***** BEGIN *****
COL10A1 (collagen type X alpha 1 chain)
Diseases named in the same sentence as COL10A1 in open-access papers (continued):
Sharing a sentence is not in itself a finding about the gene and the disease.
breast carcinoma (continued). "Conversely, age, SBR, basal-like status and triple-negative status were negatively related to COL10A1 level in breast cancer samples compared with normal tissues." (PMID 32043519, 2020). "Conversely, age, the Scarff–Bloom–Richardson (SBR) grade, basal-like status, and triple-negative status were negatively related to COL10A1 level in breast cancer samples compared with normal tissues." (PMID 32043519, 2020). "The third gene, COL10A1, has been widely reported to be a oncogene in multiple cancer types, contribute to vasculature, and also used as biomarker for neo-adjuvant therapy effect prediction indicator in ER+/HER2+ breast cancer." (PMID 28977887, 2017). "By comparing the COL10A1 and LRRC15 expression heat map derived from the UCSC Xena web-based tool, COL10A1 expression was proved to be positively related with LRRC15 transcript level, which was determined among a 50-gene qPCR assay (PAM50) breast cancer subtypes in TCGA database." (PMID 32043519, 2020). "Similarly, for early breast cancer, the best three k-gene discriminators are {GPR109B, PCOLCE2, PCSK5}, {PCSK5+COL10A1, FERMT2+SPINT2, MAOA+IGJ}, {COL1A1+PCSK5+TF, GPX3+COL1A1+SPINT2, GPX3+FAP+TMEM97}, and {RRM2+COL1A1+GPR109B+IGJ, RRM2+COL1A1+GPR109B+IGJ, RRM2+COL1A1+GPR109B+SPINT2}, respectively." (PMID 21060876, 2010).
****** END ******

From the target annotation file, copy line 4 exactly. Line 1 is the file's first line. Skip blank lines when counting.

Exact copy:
breast carcinoma (continued). "Conversely, age, SBR, basal-like status and triple-negative status were negatively related to COL10A1 level in breast cancer samples compared with normal tissues." (PMID 32043519, 2020). "Conversely, age, the Scarff–Bloom–Richardson (SBR) grade, basal-like status, and triple-negative status were negatively related to COL10A1 level in breast cancer samples compared with normal tissues." (PMID 32043519, 2020). "The third gene, COL10A1, has been widely reported to be a oncogene in multiple cancer types, contribute to vasculature, and also used as biomarker for neo-adjuvant therapy effect prediction indicator in ER+/HER2+ breast cancer." (PMID 28977887, 2017). "By comparing the COL10A1 and LRRC15 expression heat map derived from the UCSC Xena web-based tool, COL10A1 expression was proved to be positively related with LRRC15 transcript level, which was determined among a 50-gene qPCR assay (PAM50) breast cancer subtypes in TCGA database." (PMID 32043519, 2020). "Similarly, for early breast cancer, the best three k-gene discriminators are {GPR109B, PCOLCE2, PCSK5}, {PCSK5+COL10A1, FERMT2+SPINT2, MAOA+IGJ}, {COL1A1+PCSK5+TF, GPX3+COL1A1+SPINT2, GPX3+FAP+TMEM97}, and {RRM2+COL1A1+GPR109B+IGJ, RRM2+COL1A1+GPR109B+IGJ, RRM2+COL1A1+GPR109B+SPINT2}, respectively." (PMID 21060876, 2010).